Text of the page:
1,2 and 3 is different looks at this object. i played with some different colours and stuff.
4 is an area that looked really weird when i was playing with the different settings, anyone else see this?

click



posted on Jun, 21 2009 @ 09:07 AM
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Originally posted by GreenGlassDoor

Originally posted by Haunebu
Here is actual footage of a similar critter crawling on the surface of Mars!
This footage is getting more and more convincing!





Landing in 1962, eh? Seven-years before we land on the Moon, Four years before the first Moon probe?

Wow!




Indeed, and just like the Apollo 20 Footage is it a joint operation by the US and Russia. There are threads enough about the Apollo 20 footage, just search the forum.



posted on Jun, 21 2009 @ 09:26 AM
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Looks like the rock rolled down a small slope.
By the trail it left it appears as if it started rolling on its side and then picked up speed, tumbling end over end on its points. Note the deeper impact points in the trail.

Well, that's my story anyway.



posted on Jun, 21 2009 @ 09:32 AM
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after reading the thread here's what strikes me,there should be no trails on Mars if the "rocks" were displaced by the lander then there should be more than one that's displaced.Second you people are speaking of ice,water,and animals crawling or rocks moving of their own accord.Seems to me none of these things should be happening on a planet devoid of life.My other thought is if this is the info we are getting from TPTB how incredible is the info being withheld?Mars has life!S+F

[edit on 21-6-2009 by genius/idoit]



posted on Jun, 21 2009 @ 10:41 AM
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Originally posted by Gorman91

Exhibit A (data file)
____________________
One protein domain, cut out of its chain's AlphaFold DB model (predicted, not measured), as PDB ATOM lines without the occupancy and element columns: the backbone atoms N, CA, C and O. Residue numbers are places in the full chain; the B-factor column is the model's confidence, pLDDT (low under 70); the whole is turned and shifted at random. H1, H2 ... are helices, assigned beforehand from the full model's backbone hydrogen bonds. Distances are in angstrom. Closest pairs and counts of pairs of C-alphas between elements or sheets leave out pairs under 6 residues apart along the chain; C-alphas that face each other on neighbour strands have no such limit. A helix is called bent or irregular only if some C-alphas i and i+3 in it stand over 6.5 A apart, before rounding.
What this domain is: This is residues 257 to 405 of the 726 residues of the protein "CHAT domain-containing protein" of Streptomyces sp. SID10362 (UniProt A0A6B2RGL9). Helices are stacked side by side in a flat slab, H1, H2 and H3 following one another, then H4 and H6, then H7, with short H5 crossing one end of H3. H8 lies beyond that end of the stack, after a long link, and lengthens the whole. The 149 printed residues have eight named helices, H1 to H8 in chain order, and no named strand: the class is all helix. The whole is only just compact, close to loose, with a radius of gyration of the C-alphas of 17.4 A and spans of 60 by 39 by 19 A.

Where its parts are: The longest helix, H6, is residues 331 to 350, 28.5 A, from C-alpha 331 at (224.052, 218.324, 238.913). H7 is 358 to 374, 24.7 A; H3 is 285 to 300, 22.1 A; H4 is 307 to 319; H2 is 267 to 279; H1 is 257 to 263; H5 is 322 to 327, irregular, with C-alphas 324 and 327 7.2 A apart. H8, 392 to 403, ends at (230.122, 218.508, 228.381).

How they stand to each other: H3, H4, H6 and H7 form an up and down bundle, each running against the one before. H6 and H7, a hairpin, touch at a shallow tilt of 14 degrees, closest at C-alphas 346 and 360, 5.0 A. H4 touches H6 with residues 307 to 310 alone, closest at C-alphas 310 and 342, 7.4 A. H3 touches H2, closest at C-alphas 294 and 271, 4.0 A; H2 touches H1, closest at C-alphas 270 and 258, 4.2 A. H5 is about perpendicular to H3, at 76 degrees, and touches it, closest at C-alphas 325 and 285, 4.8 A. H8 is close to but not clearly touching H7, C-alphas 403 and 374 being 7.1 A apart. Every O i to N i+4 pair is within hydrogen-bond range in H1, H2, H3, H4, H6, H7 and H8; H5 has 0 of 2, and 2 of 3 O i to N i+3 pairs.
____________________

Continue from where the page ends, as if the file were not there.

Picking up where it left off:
reply to post by cassiopeia
 


It's the only rock out of millions there that is doing that. And I THINK this is where the Phoenix craft landed, so if anything, it's rolling uphill.
How can you be sure it's the ONLY rock on mars doing that? Have you looked through every square foot of Mars surface photos or are you just making an asinine assumption?



posted on Jun, 21 2009 @ 10:43 AM
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Originally posted by Gorman91
reply to post by cassiopeia
 


It's the only rock out of millions there that is doing that. And I THINK this is where the Phoenix craft landed, so if anything, it's rolling uphill.
Uhh... WRONG. The Phoenix landed on a VERY flat surface with no incline or decline in altitude for a solid 130 meters in any direction.



posted on Jun, 21 2009 @ 10:51 AM
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Originally posted by Truth hunter
Interesting but there are no signs of footprints... or it's a stone-like lifeform that rolls over the martian landscape...
Anyway I like these kind of stuff

If there were footprints the tail would cover them up.



posted on Jun, 21 2009 @ 10:57 AM
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Originally posted by Haunebu

Originally posted by GreenGlassDoor

Originally posted by Haunebu
Here is actual footage of a similar critter crawling on the surface of Mars!
This footage is getting more and more convincing!





Landing in 1962, eh? Seven-years before we land on the Moon, Four years before the first Moon probe?

Wow!




Indeed, and just like the Apollo 20 Footage is it a joint operation by the US and Russia. There are threads enough about the Apollo 20 footage, just search the forum.

okay now that's creepy!



posted on Jun, 21 2009 @ 10:59 AM
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This is pretty normal...





posted on Jun, 21 2009 @ 11:17 AM
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reply to post by Gorman91
 



very interesting, its always fun thinking about the unknown, but you know how there are lots of those "dust devils" there? do you think maybe the wind could have just moved it like that?


[edit on 21-6-2009 by miss_sky]



posted on Jun, 21 2009 @ 11:38 AM
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OK, one more time. This is not an anomaly.



It is close by where the sample has been taken and the arm/equipment may have touched and moved the stone.

If it had been out of reach, I would have looked for other explanations.


Of more interest is the ice in the bottom of the sample hole...



posted on Jun, 21 2009 @ 11:47 AM
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reply to post by HunkaHunka
 

Racetrack Playa rocks movement is caused by wind, ice and rain...

Mars has little or absolutely none of all three.